Preparation and Characterization of PEO―LATP/LAGP Ceramic Composite Electrolyte Membrane for Lithium Batteries
HUANG Le-Zhi, WEN Zhao-Yin, JIN Jun, LIU Yu
无机材料学报 , 2012, DOI: 10.3724/sp.j.1077.2012.00249
Abstract: A PEO―LATP/LAGP composite electrolyte for lithium batteries was designed and prepared. Uniformly composite electrolyte membrane with thickness of 20 μm was obtained by assembling Li1.4Al0.4Ti1.6(PO4)3 (LATP) or Li1.5Al0.5Ge1.5(PO4)3 (LAGP) as ceramic substrate and PEO as binder. Highest room―temperature conductivities were achieved for the sample prepared with w(ceramics):w(PEO)=7:3. Electrochemical analysis showed that the conductivity reached 0.186 mS/cm for PEO―LATP and 0.111 mS/cm for PEO―LAGP. Cycling performances of 170 mAh/g was obtained for the first discharge capacity of the Li/composite electrolyte/LiCo1/3Ni1/3Mn1/3O2 cell. Sharp decrease of cycling capacity was observed for the cell using PEO―LATP membrane. The cycling performance of the PEO―LAGP based cell was greatly improved with 150 mAh/g remained after 10 cycles.
Composite polymer electrolyte membranes supported by non-woven fabrics for lithium-ion polymer batteries
Dingguo Tang,Jianhong Liu,Lu Qi,Hui Chen,Yunxiang Ci
Chinese Science Bulletin , 2005, DOI: 10.1007/BF02897471
Abstract: Poly(vinylidene fluoride-co-hexafluoropropylene) (PVDF-HFP) is one of the most popular polymers for polymer electrolyte membranes because of its excellent operating characteristics and superior electrochemical properties. The electrochemical performances of polymer electrolyte membrane can be enhanced by evenly dispersing nano-meter SiO2 particles in the polymer. In this paper, non-woven fabrics were immersed in the mixed solution of PVDF-HFP/ SiO2/butanone/butanol/plasticizer, and then dried in a vacuum oven to remove the solvents and the plasticizer and to make porous composite polymer electrolyte membranes. The prepared composite membranes supported by non-woven fabrics boast good mechanical strength and excellent electrochemical properties: the electrochemical stability window is 4.8 V vs. Li+/Li, and the ionic conductivity is 3.35×10 4 S/cm (around 60% of that of a common PE membrane) at room temperature. The lithium-ion polymer battery assembled by the composite membrane exhibits high rate capability and excellent cycling performance.
Composite polymer electrolyte membranes supported by non-woven fabrics for lithium-ion polymer batteries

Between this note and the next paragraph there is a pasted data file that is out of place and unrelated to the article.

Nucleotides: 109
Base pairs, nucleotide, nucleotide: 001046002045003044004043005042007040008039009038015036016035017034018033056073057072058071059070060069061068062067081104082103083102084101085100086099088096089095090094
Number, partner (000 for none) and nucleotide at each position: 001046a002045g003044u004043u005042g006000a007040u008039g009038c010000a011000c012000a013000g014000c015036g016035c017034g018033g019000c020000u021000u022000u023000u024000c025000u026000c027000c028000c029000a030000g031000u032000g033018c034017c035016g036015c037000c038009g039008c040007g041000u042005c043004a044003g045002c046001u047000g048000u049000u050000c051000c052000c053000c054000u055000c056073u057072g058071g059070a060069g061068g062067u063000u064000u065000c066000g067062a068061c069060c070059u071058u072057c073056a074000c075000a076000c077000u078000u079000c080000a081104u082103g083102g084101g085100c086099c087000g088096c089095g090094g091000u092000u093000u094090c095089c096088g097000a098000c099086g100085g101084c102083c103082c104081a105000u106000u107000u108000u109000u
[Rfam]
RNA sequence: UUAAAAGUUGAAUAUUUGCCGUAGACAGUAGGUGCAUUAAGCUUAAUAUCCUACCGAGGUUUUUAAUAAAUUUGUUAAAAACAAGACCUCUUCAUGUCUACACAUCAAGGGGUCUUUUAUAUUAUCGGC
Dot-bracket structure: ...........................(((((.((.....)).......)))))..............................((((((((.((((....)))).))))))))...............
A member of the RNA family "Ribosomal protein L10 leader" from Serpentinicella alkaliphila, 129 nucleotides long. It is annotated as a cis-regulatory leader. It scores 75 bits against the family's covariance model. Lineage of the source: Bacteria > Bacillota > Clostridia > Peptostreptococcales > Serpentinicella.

Dingguo Tang,Jianhong Liu,Lu Qi,Hui Chen,Yunxiang Ci,
TANG Dingguo
,LIU Jianhong,QI Lu,CHEN Hui & CI Yunxiang . College of Chemistry and Molecular Engineering,Peking University,Beijing,China,. CITIC Guoan Mengguli Power Source Technology Co. Ltd.,Beijing,China

科学通报(英文版) , 2005,
Abstract: Poly(vinylidene fluoride-co-hexafluoropropylene) (PVDF-HFP) is one of the most popular polymers for polymer electrolyte membranes because of its excellent operating characteristics and superior electrochemical properties. The electrochemical performances of polymer electrolyte membrane can be enhanced by evenly dispersing nano-meter SiO2 particles in the polymer. In this paper, non-woven fabrics were immersed in the mixed solution of PVDF-HFP/ SiO2/butanone/butanol/plasticizer, and then dried in a vacuum oven to remove the solvents and the plasticizer and to make porous composite polymer electrolyte membranes. The prepared composite membranes supported by non-woven fabrics boast good mechanical strength and excellent electrochemical properties: the electrochemical stability window is 4.8 V vs. Li+/Li, and the ionic conductivity is 3.35×10 4 S/cm (around 60% of that of a common PE membrane) at room temperature. The lithium-ion polymer battery assembled by the composite membrane exhibits high rate capability and excellent cycling performance.
Improved Cyclability of Liquid Electrolyte Lithium/Sulfur Batteries by Optimizing Electrolyte/Sulfur Ratio  [PDF]
Sheng S. Zhang
Energies , 2012, DOI: 10.3390/en5125190
Abstract: A liquid electrolyte lithium/sulfur (Li/S) cell is a liquid electrochemical system. In discharge, sulfur is first reduced to highly soluble Li 2S 8, which dissolves into the organic electrolyte and serves as the liquid cathode. In solution, lithium polysulfide (PS) undergoes a series of complicated disproportionations, whose chemical equilibriums vary with the PS concentration and affect the cell’s performance. Since the PS concentration relates to a certain electrolyte/sulfur (E/S) ratio, there is an optimized E/S ratio for the cyclability of each Li/S cell system. In this work, we study the optimized E/S ratio by measuring the cycling performance of Li/S cells, and propose an empirical method for determination of the optimized E/S ratio. By employing an electrolyte of 0.25 m LiSO 3CF 3-0.25 m LiNO 3 dissolved in a 1:1 (wt:wt) mixture of dimethyl ether (DME) and 1,3-dioxolane (DOL) in an optimized E/S ratio, we show that the Li/S cell with a cathode containing 72% sulfur and 2 mg cm ? 2 sulfur loading is able to retain a specific capacity of 780 mAh g ?1 after 100 cycles at 0.5 mA cm ?2 between 1.7 V and 2.8 V.
Membranes in Lithium Ion Batteries  [PDF]
Min Yang,Junbo Hou
Membranes , 2012, DOI: 10.3390/membranes2030367
Abstract: Lithium ion batteries have proven themselves the main choice of power sources for portable electronics. Besides consumer electronics, lithium ion batteries are also growing in popularity for military, electric vehicle, and aerospace applications. The present review attempts to summarize the knowledge about some selected membranes in lithium ion batteries. Based on the type of electrolyte used, literature concerning ceramic-glass and polymer solid ion conductors, microporous filter type separators and polymer gel based membranes is reviewed.